St. Vincent Health is near an agreement to take over The Care Group LLC, the city’s largest independent physician
practice and largest cardiology group in the nation.
In discussions that are not yet complete, St. Vincent would
employ Care Group’s 139 physicians and a total staff of nearly 700.
The deal would need approval from Ascension
Health, the St. Louis-based parent organization of St. Vincent Health. But Care Group employees already were told about the
likely impact on them at a meeting in early January.
Kevin Speer, St. Vincent’s chief strategy officer, said
he expects the deal to close in the next few months. Financial terms have not been finalized.
believe and they believe that—based on what’s occurring in the health care market and in
Washington, D.C.—there would be additional opportunities to improve quality and care,” Speer
said about the rationale for the deal.
The Care Group would bring to St. Vincent 94 cardiologists, who are key
for filling operating rooms with high-dollar heart procedures. The Care Group also includes 41 primary
The Care Group long has treated most of its patients at St. Vincent facilities.
Some physicians with The Care Group are joint investors in the St. Vincent Heart Center of Indiana on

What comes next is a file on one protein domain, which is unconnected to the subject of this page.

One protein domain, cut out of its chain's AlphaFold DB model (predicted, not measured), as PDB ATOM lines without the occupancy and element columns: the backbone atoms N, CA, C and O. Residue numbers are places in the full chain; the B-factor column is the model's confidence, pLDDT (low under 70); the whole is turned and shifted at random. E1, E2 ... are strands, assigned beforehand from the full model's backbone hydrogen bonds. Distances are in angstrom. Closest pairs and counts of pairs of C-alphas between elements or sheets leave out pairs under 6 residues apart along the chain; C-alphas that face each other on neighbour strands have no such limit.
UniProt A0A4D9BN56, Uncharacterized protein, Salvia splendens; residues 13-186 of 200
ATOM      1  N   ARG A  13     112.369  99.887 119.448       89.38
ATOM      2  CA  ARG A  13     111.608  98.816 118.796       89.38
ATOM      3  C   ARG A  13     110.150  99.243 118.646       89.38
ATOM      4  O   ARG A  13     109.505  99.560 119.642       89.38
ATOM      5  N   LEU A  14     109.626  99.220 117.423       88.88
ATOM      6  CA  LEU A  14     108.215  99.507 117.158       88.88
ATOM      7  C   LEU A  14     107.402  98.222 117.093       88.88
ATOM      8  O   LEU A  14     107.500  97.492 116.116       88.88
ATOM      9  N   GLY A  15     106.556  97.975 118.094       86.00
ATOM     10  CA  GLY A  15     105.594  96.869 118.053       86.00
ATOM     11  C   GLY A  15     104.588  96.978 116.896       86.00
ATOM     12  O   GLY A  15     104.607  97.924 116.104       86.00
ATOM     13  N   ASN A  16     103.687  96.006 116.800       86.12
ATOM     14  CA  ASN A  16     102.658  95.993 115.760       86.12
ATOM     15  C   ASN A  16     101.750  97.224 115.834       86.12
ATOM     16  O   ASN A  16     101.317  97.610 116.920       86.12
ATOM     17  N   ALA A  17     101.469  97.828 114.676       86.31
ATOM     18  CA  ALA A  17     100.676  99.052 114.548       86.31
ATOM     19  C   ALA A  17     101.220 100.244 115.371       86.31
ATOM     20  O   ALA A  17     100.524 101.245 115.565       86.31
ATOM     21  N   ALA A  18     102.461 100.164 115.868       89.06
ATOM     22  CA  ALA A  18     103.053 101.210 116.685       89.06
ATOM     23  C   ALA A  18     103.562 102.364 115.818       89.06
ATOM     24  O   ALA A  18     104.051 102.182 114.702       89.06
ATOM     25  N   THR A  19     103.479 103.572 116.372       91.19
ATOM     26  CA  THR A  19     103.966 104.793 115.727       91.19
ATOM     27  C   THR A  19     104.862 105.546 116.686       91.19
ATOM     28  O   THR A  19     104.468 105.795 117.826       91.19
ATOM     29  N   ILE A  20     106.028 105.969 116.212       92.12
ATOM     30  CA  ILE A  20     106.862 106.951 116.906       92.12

North Meridian Street in Carmel.
But it’s been harder for cardiologists to remain independent
following a shift in federal policy in the past decade, which has driven down reimbursement for cardiologists, as well as
for other specialists. The Care Group is the fourth Indianapolis-area cardiology practice to sell out to a hospital in the
past two years—and by far the largest.
St. Vincent had sat on the sidelines of the recent trend of hospitals
acquiring specialist physicians. But in November, it bought a stake in OrthoIndy’s hospital and agreed to allow OrthoIndy
to oversee orthopedic care at St. Vincent’s hospitals.
Local hospitals are all involved in a race to lock
up specialist physicians in anticipation of major changes to the financing of health care.
Dr. Ben Park, CEO of
American Health Network, the second-largest independent physician practice in the region, said there’s a bidding war
“This is not going to lower health care costs,” he warned. He said the federal Medicare
insurance program now pays cardiologists $500 if they use their own facilities to do an outpatient catheterization procedure.
But if they do the same procedure at a hospital, Medicare will pay the hospital $3,000.
The St. Vincent/Care Group
deal is coming together at a time cardiologists are feeling increased financial pressure. Just this year, the Medicare program